From Commissioner Jeff Barton
Pct. 2 Commissioner Jeff Barton is soliciting applications for the position of Justice of the Peace for Precinct 5 in Hays County.
Whoever is selected will replace Judge Lamont Ramage. Judge Ramage is retiring before the end of his term. His regular term will expire in 2010. The appointee will serve through then and may choose to run for election to a full term or not.
JP Precinct 5 voters in 2010 will elect someone to serve a full four-year term.
Commissioner Barton will select an applicant or applicants to recommend to the full Commissioners Court, composed of five members. The Commissioners Court will select the replacement for Judge Ramage by majority vote.
The law sets few specific criteria for a justice of the peace, except that he or she should reside in the precinct. Precinct 5 includes the incorporated towns of Buda, Hays, and Niederwald, as well as most of the subdivisions around them. Citizens living in voting precincts 224, 226, 228, 230, and 234 are eligible.
Here is how the Texas Association of Counties describes the role of a justice of the peace:
The justice of the peace is the legal jurisdiction closest to the average citizen.
Section 19 of Article 5 of the Texas Constitution provides that: justice of the peace courts have original jurisdiction in criminal matters of misdemeanor cases punishable by fine only and such other jurisdiction as may be provided by law. Original jurisdiction is the authority to accept a case at its inception, try it and pass judgment based upon the laws and facts. This is distinguished from appellate jurisdiction, which is jurisdiction to review a court’s action. The justice of the peace performs the functions of a magistrate and conducts inquests.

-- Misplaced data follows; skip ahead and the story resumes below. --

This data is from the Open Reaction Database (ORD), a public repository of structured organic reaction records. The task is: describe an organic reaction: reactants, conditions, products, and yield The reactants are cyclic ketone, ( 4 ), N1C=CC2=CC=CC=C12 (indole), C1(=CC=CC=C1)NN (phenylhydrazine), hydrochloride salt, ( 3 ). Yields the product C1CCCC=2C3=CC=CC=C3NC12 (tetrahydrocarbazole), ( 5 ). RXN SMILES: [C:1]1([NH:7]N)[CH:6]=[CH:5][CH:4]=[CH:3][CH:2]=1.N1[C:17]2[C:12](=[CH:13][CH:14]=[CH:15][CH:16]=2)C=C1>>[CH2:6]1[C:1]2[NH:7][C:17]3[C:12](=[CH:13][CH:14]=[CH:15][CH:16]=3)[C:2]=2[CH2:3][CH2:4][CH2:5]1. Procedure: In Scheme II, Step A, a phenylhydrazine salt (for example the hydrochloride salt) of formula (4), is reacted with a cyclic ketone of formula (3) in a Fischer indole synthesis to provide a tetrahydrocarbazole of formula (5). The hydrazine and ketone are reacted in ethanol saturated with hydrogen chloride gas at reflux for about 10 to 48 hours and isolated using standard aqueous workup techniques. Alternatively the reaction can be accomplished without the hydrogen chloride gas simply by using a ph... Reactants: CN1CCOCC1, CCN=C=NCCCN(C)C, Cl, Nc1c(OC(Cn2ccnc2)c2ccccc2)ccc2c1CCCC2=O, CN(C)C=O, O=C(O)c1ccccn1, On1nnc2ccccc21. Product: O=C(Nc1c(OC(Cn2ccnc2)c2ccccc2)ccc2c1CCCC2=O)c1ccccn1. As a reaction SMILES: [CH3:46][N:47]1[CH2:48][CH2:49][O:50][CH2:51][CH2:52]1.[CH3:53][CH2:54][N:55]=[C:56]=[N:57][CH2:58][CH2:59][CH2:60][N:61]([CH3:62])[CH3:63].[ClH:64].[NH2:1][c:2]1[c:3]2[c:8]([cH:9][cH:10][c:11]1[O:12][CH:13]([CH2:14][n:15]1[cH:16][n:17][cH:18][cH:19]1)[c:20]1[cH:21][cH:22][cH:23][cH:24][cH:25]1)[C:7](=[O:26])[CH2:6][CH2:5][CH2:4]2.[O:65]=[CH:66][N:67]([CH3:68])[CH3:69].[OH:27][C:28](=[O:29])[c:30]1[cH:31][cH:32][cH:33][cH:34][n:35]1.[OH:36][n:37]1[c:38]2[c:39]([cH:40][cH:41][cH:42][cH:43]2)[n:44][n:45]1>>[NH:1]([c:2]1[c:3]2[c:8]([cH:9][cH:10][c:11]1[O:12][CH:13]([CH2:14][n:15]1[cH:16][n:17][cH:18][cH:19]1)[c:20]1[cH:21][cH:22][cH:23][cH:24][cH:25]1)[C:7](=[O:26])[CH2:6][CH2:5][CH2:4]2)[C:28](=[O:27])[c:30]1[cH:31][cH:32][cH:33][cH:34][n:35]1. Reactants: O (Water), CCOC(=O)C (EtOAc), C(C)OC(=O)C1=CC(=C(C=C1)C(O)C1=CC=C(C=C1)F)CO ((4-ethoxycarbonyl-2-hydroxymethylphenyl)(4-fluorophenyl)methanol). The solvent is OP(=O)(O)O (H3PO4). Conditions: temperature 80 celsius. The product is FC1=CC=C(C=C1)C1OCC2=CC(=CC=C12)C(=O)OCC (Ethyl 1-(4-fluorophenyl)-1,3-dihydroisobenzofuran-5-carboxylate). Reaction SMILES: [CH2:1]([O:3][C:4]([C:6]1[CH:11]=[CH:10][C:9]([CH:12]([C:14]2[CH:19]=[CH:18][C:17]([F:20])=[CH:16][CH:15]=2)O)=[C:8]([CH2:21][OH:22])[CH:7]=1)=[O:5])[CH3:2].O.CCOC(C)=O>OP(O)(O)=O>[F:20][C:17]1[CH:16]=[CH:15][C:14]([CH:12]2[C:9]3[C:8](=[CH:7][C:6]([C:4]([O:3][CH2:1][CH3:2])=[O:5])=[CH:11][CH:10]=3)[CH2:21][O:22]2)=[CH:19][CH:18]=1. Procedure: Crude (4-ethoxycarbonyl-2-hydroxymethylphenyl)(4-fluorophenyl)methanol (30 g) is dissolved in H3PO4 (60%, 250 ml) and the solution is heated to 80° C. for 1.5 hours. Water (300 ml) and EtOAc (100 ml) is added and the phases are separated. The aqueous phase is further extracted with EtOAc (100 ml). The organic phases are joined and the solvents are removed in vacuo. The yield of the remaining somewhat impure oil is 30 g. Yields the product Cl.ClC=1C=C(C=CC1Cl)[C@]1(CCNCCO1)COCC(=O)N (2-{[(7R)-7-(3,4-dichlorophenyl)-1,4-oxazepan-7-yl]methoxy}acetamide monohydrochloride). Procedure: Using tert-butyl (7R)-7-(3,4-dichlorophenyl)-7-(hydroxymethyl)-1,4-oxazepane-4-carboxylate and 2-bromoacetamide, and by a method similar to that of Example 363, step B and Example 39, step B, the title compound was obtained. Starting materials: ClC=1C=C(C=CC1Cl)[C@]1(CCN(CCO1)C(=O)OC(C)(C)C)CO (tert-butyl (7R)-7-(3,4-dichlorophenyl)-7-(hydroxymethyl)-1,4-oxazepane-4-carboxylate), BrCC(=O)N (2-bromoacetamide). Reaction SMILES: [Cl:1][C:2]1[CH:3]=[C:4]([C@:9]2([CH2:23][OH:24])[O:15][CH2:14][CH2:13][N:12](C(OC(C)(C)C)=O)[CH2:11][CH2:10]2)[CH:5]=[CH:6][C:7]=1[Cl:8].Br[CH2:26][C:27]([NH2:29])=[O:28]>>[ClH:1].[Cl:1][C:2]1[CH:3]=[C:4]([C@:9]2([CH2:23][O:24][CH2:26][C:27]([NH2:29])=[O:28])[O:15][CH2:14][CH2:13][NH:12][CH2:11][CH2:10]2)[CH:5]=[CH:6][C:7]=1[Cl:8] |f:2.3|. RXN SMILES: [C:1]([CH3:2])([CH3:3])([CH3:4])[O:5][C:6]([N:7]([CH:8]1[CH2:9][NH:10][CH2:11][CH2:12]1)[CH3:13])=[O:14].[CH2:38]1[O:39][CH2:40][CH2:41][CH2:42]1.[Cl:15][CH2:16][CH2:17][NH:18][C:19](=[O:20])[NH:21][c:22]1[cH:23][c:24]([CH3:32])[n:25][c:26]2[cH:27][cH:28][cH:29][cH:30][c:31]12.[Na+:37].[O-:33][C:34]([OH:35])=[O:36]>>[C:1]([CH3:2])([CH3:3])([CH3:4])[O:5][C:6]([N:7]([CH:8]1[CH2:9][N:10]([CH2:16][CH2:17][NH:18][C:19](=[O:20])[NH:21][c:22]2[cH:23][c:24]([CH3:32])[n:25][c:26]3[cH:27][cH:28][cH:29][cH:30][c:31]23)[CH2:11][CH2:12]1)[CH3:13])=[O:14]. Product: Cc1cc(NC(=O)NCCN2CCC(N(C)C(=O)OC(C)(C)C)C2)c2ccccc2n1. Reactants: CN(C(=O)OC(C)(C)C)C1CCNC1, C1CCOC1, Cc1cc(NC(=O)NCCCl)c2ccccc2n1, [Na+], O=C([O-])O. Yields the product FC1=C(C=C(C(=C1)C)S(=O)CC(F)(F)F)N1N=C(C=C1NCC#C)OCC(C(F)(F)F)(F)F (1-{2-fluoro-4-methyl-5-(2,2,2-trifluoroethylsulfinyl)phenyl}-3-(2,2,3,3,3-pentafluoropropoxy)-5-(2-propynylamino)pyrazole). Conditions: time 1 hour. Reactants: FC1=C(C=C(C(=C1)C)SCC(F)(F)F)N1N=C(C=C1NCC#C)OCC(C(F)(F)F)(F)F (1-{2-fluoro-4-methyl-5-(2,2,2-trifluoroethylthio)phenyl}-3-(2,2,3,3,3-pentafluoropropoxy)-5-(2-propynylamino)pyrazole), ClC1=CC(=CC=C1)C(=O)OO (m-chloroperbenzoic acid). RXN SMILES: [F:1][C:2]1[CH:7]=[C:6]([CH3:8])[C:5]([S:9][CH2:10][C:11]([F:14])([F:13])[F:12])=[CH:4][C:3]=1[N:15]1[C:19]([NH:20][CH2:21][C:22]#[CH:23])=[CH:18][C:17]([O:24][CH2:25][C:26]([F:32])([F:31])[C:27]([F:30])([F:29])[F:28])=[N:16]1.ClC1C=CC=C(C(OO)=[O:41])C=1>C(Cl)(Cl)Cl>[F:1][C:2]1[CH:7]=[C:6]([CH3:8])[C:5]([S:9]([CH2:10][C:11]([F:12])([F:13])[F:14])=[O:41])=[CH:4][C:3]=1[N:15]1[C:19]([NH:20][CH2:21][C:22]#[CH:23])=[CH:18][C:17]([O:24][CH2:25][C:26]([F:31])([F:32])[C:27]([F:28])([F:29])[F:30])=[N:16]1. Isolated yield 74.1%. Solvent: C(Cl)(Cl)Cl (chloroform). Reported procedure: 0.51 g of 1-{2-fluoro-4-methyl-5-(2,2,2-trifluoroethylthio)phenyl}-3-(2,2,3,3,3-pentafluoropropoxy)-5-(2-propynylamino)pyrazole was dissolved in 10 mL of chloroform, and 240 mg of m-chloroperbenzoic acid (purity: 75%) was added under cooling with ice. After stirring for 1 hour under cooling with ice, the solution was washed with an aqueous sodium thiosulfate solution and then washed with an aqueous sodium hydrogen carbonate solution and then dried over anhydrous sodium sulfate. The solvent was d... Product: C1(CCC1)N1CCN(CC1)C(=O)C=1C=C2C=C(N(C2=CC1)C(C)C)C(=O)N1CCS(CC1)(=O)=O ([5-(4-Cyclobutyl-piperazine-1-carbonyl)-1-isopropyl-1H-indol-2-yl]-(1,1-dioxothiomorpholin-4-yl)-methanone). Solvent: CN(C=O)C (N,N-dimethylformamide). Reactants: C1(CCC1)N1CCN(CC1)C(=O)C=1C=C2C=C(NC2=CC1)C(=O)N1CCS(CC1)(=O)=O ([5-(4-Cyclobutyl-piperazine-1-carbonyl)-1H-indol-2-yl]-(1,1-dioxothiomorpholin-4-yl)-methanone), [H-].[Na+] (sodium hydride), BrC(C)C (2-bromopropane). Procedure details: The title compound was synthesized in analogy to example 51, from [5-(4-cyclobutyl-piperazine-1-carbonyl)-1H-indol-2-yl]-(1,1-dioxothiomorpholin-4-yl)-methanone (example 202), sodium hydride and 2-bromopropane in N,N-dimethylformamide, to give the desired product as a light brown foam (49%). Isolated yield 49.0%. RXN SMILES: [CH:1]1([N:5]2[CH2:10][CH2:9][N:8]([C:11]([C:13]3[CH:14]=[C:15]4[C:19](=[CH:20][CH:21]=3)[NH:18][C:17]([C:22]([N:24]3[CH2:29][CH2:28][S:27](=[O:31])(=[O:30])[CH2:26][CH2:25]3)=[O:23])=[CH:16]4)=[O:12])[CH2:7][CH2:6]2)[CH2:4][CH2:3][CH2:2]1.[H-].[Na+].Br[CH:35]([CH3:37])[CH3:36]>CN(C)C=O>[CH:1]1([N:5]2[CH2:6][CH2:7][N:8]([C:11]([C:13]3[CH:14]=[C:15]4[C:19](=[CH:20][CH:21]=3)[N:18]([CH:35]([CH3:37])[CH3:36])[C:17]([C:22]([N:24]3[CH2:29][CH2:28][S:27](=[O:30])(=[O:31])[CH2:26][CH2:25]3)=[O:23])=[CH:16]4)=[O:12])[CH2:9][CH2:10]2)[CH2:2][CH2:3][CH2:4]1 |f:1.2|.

A justice of the peace may issue warrants for search and arrest, conduct preliminary hearings, administers oaths, perform marriages and serve as a coroner in counties where there is no provision for a medical examiner. The justice court also functions as a small claims court in civil matters in which exclusive jurisdiction is not in district or county court and the amount in controversy does not exceed $10,000. They can also deal with matters concerning foreclosure of mortgages and enforcement of liens on personal property.
In Texas, JPs are not required to be attorneys at law. Historically, few Hays County JPs have been.
Persons interested in consideration for the position should fill out the questionnaire on Commissioner Barton’s website (www.comm2.co.hays.tx.us), or contact his office for a copy. It is due by 2 p.m., January 9th.
Commissioner Barton said he will vet applications with a citizen committee he is putting together specially to review potential JP candidates. He hopes to have a recommendation for the Commissioners Court – including back-up – before the end of January.
Applications may be submitted by email, or in person to Commissioner Barton’s executive assistant: Kara firstname.lastname@example.org. Applicants will be contacted by the commissioner’s office, and may be asked to submit additional information and/or to participate in face-to-face interviews. The commissioner’s office is located at 111 N. Front St., Kyle.
The pay for justice of the peace is $53,809 per year, plus an auto allowance. The judge also oversees a small staff of clerks.Email | Print